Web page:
AUCTION - The Big Olive Processing Plant

Olive Oil Producers in Portugal Celebrate Country’s Second-Highest Yield

As the harvest concludes in Portugal, olive oil production is estimated to reach 150,000 to 160,000 tons in the 2023/24 crop year, confirming a slight increase from the previous harvest.

Overall, Portuguese producers said it was a good harvest. However, high moisture levels concentrated in the olives due to winter rain made oil extraction difficult and reduced the final quantity of olive oil.

Jeremias Lancastre e Tavora, the general manager of Olivo Gestão, an Alentejo-based company, confirmed the difficulties faced by producers during the harvest, which started in October and finished recently.

He said, “It was a demanding campaign, in technical terms, for the olive oil industry in Portugal, particularly in Alentejo,” the country’s largest olive oil-producing region by a significant margin.

“Initial forecasts pointed to an average season, even if we had some uncertainties regarding the quantity of expected olives due to the unseasonably cold weather in the spring,” Lancastre e Tavora added.He said that in October, the fruit appeared to be ripening well, indicating good levels of oil accumulation.

“However, after the first rains in October and while it was still hot, the olives stopped accumulating oil, and the humidity levels increased exponentially,” Lancastre e Tavora said. “This made the entire extraction process very difficult and caused very low oil yields, even reaching 2.5 percent below the average for this region.”

“Another challenge we had was Gafa, a fungus that appeared on our olives towards the end of November,” he added. “We had to be highly selective when picking olives to take to the mill to avoid mixing the oils and acidity.”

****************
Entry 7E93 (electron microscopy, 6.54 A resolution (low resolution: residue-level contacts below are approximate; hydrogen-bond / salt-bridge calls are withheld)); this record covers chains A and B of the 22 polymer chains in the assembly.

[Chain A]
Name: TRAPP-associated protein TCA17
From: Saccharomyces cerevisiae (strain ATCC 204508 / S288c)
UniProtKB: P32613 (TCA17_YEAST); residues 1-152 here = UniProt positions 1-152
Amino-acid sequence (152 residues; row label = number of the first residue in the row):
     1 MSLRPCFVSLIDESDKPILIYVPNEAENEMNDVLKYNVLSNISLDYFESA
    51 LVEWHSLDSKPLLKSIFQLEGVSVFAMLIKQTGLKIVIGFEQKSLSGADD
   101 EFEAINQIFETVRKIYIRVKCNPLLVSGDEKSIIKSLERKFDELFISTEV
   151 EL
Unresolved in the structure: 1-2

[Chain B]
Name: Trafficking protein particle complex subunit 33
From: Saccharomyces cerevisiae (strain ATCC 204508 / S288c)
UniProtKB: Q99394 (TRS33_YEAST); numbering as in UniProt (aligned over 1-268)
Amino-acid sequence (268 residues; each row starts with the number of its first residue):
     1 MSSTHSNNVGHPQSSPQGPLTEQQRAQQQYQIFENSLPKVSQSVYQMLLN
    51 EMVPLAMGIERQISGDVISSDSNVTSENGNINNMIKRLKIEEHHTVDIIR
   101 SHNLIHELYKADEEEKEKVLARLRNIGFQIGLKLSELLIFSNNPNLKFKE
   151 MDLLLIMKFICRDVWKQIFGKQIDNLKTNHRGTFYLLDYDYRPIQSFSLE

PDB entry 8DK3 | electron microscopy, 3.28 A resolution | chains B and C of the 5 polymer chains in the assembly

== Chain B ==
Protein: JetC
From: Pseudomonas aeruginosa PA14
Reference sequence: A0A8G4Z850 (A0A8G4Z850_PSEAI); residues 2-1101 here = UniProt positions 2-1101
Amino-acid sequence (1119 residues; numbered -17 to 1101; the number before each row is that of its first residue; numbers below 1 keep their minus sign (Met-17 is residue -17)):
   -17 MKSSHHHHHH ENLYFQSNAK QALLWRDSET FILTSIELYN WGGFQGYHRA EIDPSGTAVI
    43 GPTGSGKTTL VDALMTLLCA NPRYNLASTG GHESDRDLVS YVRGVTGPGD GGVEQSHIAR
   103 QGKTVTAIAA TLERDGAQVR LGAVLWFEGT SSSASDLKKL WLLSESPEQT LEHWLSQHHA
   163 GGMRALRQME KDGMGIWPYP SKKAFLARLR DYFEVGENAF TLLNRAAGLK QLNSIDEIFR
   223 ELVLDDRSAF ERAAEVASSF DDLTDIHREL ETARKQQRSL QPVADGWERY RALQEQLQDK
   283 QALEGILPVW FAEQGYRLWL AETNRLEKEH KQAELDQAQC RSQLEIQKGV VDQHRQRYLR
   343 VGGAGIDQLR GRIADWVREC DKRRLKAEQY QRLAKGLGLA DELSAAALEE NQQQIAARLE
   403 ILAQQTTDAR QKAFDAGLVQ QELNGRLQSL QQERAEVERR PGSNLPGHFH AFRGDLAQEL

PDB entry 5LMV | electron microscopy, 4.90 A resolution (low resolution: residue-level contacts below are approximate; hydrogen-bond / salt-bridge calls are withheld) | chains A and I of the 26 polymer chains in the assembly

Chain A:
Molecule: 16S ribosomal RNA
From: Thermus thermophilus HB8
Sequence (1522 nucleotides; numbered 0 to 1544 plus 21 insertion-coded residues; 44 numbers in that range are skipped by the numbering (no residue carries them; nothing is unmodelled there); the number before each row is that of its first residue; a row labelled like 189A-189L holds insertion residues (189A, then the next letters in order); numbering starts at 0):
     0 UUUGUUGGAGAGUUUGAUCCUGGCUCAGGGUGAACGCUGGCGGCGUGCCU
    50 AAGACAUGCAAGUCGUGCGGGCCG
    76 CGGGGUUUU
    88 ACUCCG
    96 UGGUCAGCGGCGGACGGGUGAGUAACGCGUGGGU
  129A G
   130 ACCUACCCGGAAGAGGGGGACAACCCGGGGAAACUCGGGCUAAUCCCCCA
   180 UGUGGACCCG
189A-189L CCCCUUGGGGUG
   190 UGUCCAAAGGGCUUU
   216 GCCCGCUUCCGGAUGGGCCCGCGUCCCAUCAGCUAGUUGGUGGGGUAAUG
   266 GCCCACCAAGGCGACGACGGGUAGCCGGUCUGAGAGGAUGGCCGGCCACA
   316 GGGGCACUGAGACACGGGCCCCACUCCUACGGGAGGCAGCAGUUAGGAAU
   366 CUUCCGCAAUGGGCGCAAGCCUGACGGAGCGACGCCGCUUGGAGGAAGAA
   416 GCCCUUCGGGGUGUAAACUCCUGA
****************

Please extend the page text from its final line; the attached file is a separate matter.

Also known as anthracnose, Gafa is an olive tree disease that affects the quality of the oil, reflected mainly in increased acidity. Humidity and high temperatures are usually to blame.

On the other side of Portugal, where traditional olive groves dominate the country’s rugged, hilly landscape, producers reported a production rebound with similar challenges.

Julio Alves, the founder of Quinta dos Olmais, said production in Trás-os-Montes was expected to increase after last year’s poor harvest. However, producers also experienced lower oil accumulation levels after a wet autumn and winter.

“Following the disastrous campaign of 2022, we reverted to our usual numbers,” he said. “Opting for an early harvest, we proceeded despite the rainy weather conditions.”

“Consequently, we managed to gather a higher quantity of olives, albeit with slightly lower yields due to their increased water content,” Alves added. “Overall, the harvest in our region progressed smoothly, with no significant setbacks.”

Along with lower oil yields, Alves said the most significant obstacle producers in the north of the country faced was mud and slippery terrain caused by the rain, which meant the harvest unfolded more slowly.

While this season was below the record-high of 206,000 tons produced in the 2021/22 crop year, Lancastre e Tavora said production will continue to increase as the number of newly planted super-high-density olive groves in Alentejo increases.

“Since 2005, the modernization of agribusiness in Portugal, the efficiency of processing at olive groves, and the quality of the olive oil produced here have been encouraging for local farmers,” he said. “The fact that it is an indigenous crop with water availability, good soil and reasonable climatic conditions has made it possible to achieve results.” More